The battle over stem cell research in Missouri doesn't lack for star power.
Ailing actor Michael J. Fox, rock star cancer-survivor Sheryl Crow, Super Bowl hero Kurt Warner, World Series pitcher Jeff Suppan and celebrities galore have all given voters their two cents.
Their fame threatens to overshadow the tight Senate race between Republican Sen. Jim Talent and Democratic challenger Claire McCaskill.
Mixing candidates and measures
As the Nov. 7 elections near, Missouri's Senate race is intertwining with a ballot measure that would engrave the right to conduct embryonic stem cell research into the state constitution. McCaskill supports it; Talent opposes it.
The ballot initiative and Senate contest already have cost around $30 million each, counting money raised or spent by various campaign committees, the candidates and their political parities.
McCaskill's campaign began airing ads over the weekend featuring Fox, who while shaking from the effects of Parkinson's disease, urges voters to elect McCaskill because of her support for stem cell research. The ad prompted criticism from conservative commentator Rush Limbaugh.
The coalition supporting the initiative - which recent polls show has the support of 58 percent of likely voters - also has run ads featuring Crow, a native Missourian.
The ads prompted a group opposing the ballot initiative to hasten its own ad. That spot features five celebrities - including Warner, who led the St. Louis Rams to the 2000 NFL title; "Everybody Loves Raymond" actress Patricia Heaton; and Suppan.
The ad also features actor James Caviezel, who portrayed Jesus in "The Passion of the Christ," and Kansas City Royals baseball player Mike Sweeney, who is deeply religious.
With all the attention, the stem cell initiative could help determine the outcome of Missouri's Senate race - and thus control of the U.S. Senate. Democrats need to gain six seats nationally to wrest control of the chamber away from Republicans, and recent polls show Talent and McCaskill about even.
"Clearly, Claire McCaskill thinks that it would be advantageous for her to be linked to it," said political scientist Dave Robertson, of the University of Missouri-St. Louis. "Whether or not that's born out, it's really going to be hard to tell."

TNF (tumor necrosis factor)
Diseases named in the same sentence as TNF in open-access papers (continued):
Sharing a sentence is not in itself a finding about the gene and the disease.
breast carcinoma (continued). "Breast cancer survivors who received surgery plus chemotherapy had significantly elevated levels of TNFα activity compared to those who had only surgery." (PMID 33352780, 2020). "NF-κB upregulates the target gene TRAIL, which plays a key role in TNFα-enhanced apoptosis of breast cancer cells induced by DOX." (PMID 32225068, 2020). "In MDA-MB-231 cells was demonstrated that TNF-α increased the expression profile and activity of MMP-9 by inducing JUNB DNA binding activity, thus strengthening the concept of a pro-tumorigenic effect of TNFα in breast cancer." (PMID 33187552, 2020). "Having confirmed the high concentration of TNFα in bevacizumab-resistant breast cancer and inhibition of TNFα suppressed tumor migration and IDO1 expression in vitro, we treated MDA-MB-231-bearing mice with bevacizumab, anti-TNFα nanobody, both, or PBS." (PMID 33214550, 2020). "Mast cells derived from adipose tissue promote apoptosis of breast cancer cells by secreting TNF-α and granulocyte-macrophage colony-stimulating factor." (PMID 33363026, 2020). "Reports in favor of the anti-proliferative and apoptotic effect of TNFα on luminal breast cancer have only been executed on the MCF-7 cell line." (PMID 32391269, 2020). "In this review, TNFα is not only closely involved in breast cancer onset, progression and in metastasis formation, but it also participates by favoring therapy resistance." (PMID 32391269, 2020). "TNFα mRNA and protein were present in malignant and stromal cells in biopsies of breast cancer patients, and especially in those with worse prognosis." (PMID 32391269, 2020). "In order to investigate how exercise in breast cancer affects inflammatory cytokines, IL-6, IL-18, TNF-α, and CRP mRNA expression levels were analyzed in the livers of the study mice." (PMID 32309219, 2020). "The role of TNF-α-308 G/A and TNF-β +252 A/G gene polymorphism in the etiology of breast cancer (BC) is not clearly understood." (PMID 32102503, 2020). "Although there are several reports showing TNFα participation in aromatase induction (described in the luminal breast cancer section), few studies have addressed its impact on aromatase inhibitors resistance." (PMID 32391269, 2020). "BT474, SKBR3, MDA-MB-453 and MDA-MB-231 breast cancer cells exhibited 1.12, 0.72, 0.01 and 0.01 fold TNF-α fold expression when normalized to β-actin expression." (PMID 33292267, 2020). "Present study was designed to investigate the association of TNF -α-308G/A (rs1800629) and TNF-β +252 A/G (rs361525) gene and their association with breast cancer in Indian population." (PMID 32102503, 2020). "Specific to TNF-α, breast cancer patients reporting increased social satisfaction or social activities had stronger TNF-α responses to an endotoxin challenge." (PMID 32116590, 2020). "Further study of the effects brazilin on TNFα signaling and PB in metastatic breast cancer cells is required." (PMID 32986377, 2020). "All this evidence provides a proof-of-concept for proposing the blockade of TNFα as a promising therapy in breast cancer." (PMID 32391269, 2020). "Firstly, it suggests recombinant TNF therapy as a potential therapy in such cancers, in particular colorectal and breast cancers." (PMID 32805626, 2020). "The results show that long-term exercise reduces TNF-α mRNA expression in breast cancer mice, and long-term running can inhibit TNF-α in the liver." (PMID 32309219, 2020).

High-profile ballot issue
Missourians have a recent history of being drawn to the polls by high-profile ballot issues. An August 2004 constitutional amendment banning gay marriage attracted more votes than any other contest on the ballot.
Opponents of the stem cell initiative are hoping a similar religious-based movement can spur them to victory this year. Their attention is focused on ballot language that, while banning the cloning of human beings, allows an embryonic cloning technique that opponents contend destroys early human life.
That opposition is the main reason why anti-abortion voter James Cochran Jr., 43, says he will be casting his ballot for Talent. He recently was driving his parents' van plastered with six "pro-life" bumper stickers, including one declaring "Vote No on Amendment 2. Defeat the phony cloning ban."
Less flamboyant but equally passionate is Sharon Fockler, 63, who declares: "I'm for the stem cells and I'm going with McCaskill." Fockler explains that she's voting for the Democrat primarily because she's dissatisfied with Republicans in Washington, not specifically because of her support for stem cell research. But the correlation still exists.
Whether the correlation will carry on Election Day is the big unknown. "There's no question that the stem cell, and a few of the other ballot measures that are out there, are going to be energizing the different voting groups," said Kurt Jefferson, chairman of the political science department at Westminster College in Fulton.
But Jefferson and Robertson both are leery of directly linking the stem cell initiative and Senate race, especially considering that polls show the war in Iraq to be a prime issue Senate voters.
There has not necessarily been a correlation between successful Missouri ballot measures and candidates. Republican John Ashcroft, a staunch gambling opponent, easily won Missouri's 1994 Senate race even as voters approved an expansion of state-sanctioned gambling by allowing slot machines on riverboat casinos.
"Missourians are notorious for voting one direction with a ballot measure, but maybe sending another message with the member going to Congress," Jefferson said.